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The Orthodox Church in Eastern Europe in the Twentieth Century

Edited By Christine Chaillot

It is common knowledge that the majority of the population of Eastern Europe belong to the Christian Orthodox tradition. But how many people have an adequate knowledge of the past or even of the present of these Orthodox churches? This book aims to present an introduction to this history written for a general audience, both Christian and non-Christian.
After the 1917 revolution in Russia, communism spread to most of the countries of Eastern Europe. By 1953, at the time of Stalin’s death, the division between Eastern and Western Europe seemed absolute. However, the advent of perestroika at the end of the 1980s brought about political changes that have enabled the Orthodox Church to develop once again in Eastern Europe.
The foundation of the European Union in 1993 has had a broader significance for Orthodox communities, who can now participate in the future development of Europe. Some Orthodox Churches already have their representatives at the European Union in Brussels. These include the patriarchates of Constantinople, Russia and Romania, along with the Church of Greece and the Church of Cyprus.
Today, Europe is becoming increasingly religiously diverse, even within Christianity itself. A growing number of Orthodox Christians have come to work and settle in Western Europe. An understanding of the history of the Orthodox communities in Eastern Europe in the twentieth century will contribute, in a spirit of informed dialogue, to the shaping of a new united Europe that is still in the process of expansion.
This book is translated from the French version (published 2009).


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Mikhail Vitalievich Shkarovsky - 15 The Russian Orthodox Church in the Twentieth Century 355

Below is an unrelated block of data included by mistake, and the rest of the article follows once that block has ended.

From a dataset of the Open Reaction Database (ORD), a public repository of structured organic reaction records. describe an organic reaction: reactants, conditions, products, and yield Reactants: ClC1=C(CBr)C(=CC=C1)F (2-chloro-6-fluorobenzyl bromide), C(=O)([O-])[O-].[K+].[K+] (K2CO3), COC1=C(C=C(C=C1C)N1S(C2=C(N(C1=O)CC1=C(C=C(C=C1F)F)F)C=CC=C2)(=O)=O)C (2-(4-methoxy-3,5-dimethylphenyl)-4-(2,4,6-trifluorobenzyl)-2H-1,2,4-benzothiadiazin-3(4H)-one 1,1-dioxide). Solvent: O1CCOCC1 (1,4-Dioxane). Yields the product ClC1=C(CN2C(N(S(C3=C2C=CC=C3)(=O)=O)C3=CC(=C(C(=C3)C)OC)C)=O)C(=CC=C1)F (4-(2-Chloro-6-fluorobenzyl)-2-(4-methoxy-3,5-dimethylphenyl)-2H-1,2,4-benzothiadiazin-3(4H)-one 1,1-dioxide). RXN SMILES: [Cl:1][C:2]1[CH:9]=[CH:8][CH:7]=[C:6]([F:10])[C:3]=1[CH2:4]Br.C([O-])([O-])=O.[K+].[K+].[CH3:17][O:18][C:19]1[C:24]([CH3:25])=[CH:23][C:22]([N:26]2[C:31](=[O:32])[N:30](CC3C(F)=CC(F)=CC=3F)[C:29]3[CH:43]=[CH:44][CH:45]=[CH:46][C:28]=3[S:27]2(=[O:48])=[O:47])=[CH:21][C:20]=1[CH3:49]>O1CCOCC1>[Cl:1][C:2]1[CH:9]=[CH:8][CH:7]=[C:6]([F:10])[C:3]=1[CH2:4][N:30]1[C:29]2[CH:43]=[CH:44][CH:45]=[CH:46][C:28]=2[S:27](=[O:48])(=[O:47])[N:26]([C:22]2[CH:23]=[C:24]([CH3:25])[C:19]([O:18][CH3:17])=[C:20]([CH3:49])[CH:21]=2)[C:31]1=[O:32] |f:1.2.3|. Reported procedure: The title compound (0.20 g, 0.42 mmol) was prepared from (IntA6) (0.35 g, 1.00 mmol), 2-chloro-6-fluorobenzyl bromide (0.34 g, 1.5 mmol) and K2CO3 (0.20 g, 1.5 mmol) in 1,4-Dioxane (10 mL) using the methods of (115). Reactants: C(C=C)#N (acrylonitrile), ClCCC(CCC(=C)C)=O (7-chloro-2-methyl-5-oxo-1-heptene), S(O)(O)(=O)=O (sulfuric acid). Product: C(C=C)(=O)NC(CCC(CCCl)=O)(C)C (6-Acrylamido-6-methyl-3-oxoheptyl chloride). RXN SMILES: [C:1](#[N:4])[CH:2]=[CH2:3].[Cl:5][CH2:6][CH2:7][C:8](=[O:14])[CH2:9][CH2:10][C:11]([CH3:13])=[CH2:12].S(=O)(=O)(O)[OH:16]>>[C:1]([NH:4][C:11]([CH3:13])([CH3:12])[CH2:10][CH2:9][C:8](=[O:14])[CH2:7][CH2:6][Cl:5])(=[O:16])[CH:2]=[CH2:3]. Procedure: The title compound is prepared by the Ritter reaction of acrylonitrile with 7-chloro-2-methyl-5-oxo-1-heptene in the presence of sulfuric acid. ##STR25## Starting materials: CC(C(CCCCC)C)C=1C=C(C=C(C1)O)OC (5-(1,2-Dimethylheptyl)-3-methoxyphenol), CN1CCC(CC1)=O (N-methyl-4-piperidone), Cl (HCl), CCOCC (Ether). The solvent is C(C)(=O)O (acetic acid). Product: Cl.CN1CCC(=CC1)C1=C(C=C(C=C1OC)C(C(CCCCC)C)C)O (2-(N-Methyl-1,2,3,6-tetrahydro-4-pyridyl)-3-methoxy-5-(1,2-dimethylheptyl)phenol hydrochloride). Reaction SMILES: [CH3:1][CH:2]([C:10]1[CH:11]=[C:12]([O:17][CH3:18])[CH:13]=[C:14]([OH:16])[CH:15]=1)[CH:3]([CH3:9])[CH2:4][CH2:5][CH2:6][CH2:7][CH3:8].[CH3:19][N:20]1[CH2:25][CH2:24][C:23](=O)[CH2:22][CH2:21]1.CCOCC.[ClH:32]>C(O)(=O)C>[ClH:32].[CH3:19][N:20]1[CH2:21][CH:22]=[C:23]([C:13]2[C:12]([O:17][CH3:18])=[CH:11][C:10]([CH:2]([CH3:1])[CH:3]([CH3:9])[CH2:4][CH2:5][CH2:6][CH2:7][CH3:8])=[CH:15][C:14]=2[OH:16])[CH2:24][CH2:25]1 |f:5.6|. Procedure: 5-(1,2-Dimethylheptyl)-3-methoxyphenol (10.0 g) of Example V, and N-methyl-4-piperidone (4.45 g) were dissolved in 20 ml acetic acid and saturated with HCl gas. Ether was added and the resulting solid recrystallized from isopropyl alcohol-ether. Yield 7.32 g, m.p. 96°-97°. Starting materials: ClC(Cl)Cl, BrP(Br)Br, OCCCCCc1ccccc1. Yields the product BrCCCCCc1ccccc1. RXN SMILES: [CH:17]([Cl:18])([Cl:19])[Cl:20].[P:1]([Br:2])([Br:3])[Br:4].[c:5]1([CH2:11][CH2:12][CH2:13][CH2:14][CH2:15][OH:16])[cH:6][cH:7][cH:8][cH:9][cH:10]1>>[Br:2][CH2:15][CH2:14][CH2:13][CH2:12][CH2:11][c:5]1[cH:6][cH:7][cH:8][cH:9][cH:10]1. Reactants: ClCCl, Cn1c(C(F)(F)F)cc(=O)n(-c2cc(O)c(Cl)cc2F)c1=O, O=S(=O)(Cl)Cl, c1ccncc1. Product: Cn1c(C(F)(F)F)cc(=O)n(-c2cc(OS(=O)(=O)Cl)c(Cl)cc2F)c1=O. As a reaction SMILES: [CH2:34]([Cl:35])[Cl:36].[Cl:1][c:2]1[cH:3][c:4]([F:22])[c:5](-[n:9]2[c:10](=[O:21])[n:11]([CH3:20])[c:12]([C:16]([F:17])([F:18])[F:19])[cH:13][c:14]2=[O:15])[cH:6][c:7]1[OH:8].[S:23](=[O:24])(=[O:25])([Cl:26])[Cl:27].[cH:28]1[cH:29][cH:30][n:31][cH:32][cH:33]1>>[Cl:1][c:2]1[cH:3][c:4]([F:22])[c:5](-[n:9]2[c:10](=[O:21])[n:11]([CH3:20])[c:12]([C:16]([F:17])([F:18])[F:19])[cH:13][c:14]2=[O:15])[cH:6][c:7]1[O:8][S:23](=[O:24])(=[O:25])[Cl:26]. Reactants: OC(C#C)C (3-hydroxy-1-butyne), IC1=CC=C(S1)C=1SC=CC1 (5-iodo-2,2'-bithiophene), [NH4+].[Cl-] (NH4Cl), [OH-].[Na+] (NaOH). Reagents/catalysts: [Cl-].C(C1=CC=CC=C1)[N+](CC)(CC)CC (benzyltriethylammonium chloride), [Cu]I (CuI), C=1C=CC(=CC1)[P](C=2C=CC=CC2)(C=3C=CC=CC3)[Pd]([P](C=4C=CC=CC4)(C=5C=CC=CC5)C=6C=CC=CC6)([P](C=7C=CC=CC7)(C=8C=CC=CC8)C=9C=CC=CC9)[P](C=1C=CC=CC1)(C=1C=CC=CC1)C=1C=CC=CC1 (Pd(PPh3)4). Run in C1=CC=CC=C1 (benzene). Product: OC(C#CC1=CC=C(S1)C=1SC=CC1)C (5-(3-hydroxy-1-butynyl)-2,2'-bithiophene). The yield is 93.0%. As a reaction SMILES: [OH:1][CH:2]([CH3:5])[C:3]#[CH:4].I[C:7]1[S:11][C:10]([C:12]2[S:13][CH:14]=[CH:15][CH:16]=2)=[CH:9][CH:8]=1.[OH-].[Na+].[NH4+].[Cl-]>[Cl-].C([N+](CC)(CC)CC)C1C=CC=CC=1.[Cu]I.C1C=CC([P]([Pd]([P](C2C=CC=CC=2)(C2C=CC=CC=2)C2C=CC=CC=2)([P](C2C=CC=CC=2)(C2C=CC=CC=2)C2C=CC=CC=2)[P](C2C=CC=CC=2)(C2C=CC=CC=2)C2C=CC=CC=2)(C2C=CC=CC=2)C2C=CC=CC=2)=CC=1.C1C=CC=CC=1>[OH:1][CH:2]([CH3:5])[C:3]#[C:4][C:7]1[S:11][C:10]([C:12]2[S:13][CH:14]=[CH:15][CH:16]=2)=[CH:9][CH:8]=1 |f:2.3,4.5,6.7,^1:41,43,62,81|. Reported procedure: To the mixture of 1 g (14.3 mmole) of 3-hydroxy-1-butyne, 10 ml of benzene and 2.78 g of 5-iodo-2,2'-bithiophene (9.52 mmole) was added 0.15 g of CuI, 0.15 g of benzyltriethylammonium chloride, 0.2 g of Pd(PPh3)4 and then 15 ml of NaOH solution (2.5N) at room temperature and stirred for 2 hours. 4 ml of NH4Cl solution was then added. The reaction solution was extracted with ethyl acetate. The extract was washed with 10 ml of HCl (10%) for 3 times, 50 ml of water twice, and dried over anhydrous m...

Mikhail Vitalievich Shkarovsky 15 The Russian Orthodox Church in the Twentieth Century The crisis of the synodal system of the Russian Church at the beginning of the twentieth century Towards the beginning of the twentieth century the Russian Orthodox Church found itself in a state of profound inner crisis that had gradually evolved over the course of the previous two centuries. The abolition of the patriarchate by Emperor Peter I at the beginning of the eighteenth century and the introduction of the synodal system with its subjugation of the church to the bureaucratic apparatus deprived the church of its inde- pendent voice in society and turned parish priests into, as it were, police of ficers who swore an oath to serve the authorities and inform them about the political sentiments of their f locks. This encouraged the bureaucratiza- tion of the clergy and weakened its authority. The falsity of the church’s situation is also evident in its being formally a state church, a fact which easily allowed its opponents to attribute to it some of the responsibility for the repressive policies of the monarchy and all the social injustices caused by the state apparatus. As a result of this crisis of the Russian Church, a noticeable cooling toward the values of the Orthodox faith and the significance of the church organization among other social institutions occurred in Russian society beginning with the end of the nineteenth century, especially among the intelligentsia. Anti-clerical sentiments began to spread among the wider masses...

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